Perimenopause and Booze: how much is okay?
Perimenopause can be a total whirlwind, a time of uncertainty and for someone like me who likes structure, rules and certainty, it can be really hard to manage your expectations: When is my next period? Why are my periods heavier? Why am I bloated?
So a glass of wine at the end of the day can be a real lifesaver, take the edge off, help you unwind and decompress but is it the right thing to reach for especially during perimenopause when there's so much else going on in our bodies?
How much alcohol is okay during Perimenopause?
According to the Australian guidelines:
To reduce the risk of harm from alcohol-related disease or injury, healthy men and women should drink no more than 10 standard drinks a week and no more than 4 standard drinks on any one day. The less you choose to drink, the lower your risk of harm from alcohol. For some people, not drinking at all is the safest option.
A standard drink contains 10g of pure alcohol. Many drinks have more than 1 standard drink in them. Check the label on your bottle or container, or refer to the Standard Drinks Guide, to see how many standard drinks are in it.
In my opinion as a Clinical Nutritionist with a special interest in women's health, I would say that for perimenopausal women it would be more appropriate to say no more than 5 standard drinks a week and no more than 2 drinks at any one time to protect themselves from exacerbating peri symptoms.How does alcohol affect Perimenopause symptoms
I know most women aren't going to like this and I’m sorry to share the news: drinking any alcohol during the Perimenopause transition is going to increase your chances of symptoms or exacerbate any you are already experiencing.
None or reducing alcohol is best and here's why:
- Sleep - it stuffs up your sleep. Long term use of alcohol reduces your melatonin levels and disrupts your circadian rhythm. It will also increase night sweats and hot flashes: all of which disrupt your sleep
- It damages your gut microbiome
- Stimulates overeating the next day
- Makes it harder to build healthy bones and muscles, which is already challenging in perimenopause.
- It impairs oestrogen metabolism.
There are studies both saying that alcohol reduces and increase hot flashes. It's about moderation and what your body can tolerate.
Why not try an experiment?
Only you know what's truly best for you. We're not the boss of you and neither is any one else. We're big fans of each of us tuning in to our unique selves. To find out how alcohol affects you, experiment!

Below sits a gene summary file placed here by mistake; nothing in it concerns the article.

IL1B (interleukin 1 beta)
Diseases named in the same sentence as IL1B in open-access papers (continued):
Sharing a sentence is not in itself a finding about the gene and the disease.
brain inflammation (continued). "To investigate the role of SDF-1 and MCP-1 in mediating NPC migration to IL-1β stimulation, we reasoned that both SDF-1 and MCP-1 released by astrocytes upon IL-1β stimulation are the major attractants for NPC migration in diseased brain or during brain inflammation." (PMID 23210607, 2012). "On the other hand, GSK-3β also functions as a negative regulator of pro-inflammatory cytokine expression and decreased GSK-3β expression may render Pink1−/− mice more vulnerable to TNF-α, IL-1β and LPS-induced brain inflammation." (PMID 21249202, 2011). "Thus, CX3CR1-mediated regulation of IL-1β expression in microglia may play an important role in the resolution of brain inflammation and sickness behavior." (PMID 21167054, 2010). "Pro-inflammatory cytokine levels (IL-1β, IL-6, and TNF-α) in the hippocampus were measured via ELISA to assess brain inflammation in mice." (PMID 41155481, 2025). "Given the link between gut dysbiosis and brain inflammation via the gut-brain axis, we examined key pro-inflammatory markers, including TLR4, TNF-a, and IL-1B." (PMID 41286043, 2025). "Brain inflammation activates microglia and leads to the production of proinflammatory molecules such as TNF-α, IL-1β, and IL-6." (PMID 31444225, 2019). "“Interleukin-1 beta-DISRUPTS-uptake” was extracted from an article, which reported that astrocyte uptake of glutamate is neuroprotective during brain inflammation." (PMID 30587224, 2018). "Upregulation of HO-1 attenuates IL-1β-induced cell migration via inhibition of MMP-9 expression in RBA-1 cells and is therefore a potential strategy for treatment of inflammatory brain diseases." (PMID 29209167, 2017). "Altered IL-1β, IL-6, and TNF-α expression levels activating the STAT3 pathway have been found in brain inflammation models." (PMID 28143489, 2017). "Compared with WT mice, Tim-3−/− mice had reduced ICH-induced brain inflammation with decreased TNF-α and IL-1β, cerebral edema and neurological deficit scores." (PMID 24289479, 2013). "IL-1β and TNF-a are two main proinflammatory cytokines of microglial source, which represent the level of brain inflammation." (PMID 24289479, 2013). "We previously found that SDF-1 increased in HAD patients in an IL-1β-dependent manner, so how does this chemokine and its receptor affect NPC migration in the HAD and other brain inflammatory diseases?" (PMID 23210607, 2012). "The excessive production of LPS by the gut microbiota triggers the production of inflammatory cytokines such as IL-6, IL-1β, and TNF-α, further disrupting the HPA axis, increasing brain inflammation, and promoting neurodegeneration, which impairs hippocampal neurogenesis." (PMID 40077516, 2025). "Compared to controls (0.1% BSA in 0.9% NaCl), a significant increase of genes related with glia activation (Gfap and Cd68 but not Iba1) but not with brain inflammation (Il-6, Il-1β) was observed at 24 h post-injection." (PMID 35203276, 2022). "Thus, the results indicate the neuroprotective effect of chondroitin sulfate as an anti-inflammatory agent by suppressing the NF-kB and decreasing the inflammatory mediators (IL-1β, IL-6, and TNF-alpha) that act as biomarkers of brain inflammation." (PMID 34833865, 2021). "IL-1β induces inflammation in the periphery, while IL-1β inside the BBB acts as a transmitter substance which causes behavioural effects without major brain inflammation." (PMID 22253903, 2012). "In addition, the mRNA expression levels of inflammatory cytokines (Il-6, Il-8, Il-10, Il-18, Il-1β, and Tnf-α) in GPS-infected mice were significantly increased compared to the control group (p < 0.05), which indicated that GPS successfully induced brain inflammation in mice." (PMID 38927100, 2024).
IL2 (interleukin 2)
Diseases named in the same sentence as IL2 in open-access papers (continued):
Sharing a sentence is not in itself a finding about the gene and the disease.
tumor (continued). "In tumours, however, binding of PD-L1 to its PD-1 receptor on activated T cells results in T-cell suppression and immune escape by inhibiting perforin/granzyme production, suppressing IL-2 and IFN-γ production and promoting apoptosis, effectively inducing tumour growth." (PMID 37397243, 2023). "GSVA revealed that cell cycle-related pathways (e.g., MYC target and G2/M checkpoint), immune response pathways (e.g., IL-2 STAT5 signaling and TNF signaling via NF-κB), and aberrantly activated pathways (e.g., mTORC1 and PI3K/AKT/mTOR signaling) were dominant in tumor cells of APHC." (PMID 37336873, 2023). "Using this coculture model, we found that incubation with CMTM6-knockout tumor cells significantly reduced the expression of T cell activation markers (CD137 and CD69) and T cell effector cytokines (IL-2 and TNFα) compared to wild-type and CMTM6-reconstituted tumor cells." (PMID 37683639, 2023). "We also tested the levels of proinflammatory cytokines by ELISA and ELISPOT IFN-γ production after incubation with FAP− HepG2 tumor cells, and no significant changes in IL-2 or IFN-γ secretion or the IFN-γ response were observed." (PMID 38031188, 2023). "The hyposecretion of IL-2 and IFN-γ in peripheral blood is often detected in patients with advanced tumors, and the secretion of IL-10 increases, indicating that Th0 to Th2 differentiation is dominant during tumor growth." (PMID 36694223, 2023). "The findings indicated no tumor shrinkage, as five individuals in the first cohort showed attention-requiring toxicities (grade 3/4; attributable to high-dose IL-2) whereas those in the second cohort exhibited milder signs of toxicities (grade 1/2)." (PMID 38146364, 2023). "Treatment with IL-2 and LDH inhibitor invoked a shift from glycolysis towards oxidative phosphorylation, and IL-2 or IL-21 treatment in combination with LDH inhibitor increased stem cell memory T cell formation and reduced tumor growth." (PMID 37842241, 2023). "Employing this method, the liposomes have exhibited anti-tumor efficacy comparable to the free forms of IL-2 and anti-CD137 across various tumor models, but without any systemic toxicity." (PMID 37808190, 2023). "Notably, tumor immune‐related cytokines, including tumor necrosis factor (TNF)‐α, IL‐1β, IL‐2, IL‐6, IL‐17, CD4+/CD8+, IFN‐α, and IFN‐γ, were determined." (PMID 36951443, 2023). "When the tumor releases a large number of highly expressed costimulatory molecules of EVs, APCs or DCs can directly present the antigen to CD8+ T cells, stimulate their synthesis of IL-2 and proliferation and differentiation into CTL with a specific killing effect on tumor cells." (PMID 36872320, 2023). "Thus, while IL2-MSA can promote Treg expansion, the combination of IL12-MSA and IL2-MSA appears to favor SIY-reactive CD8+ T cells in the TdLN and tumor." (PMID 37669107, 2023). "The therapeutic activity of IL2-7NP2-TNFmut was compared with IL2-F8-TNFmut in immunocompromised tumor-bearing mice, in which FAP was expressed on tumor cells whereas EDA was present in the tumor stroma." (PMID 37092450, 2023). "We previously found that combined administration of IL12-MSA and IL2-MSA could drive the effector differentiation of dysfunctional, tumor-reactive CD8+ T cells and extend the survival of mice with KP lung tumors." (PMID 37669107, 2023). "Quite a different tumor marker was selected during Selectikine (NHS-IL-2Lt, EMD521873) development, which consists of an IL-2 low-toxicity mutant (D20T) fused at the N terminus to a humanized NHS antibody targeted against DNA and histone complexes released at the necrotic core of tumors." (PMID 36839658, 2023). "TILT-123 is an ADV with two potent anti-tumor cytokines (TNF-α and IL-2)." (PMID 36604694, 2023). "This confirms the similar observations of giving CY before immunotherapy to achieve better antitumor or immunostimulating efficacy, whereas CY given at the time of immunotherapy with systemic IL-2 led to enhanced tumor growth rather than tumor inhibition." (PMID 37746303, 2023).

Try 4 weeks of not drinking alcohol and make a journal how you feel along the way: are there any changes in the quality of your sleep? Any differences in your energy levels or mood leading up to your period? How are you energy levels?
Then when you reintroduce alcohol slowly and gently - from there you can tune into what works for you: maybe certain types of alcohol might not agree with you, the timing i.e. no alcohol before the lead up to your period, or the amount you can drink.
Or, you find during those four weeks off, you had boundless energy, unreal sleep, you felt more yourself, your moods stabilised and you know what? Never going back, thanks! But only you can know.
Once, after a rough day after two glasses of wine the night before, I decided to give this experiment a go. I worked out from that, I can’t tolerate wine these days but learnt that I can enjoy (and tolerate!) a gin and tonic when the urge hits without feeling ratpoo the next day.
I don’t really drink much anymore and don’t crave it. I can go weeks without anything. When I feel like a drink, I have these three alternative go-to's on standby:
1. Kombucha in a bottle, it feels like I’m having a beer. So many fun flavours now.
2. Sparking water in a wine glass, it makes it feel like an occasion.
3. Peri Chai Latte in my favourite mug - soothes me way better than alcohol, feels cosy and comforting and like I'm taking really good care of myself.
We know alcohol is a big one for so many of us. We would love to hear about your relationship with alcohol through perimenopause, add your comments below.
How much alcohol is safe to drink?
Lara Briden ND, Hormone Repair Manual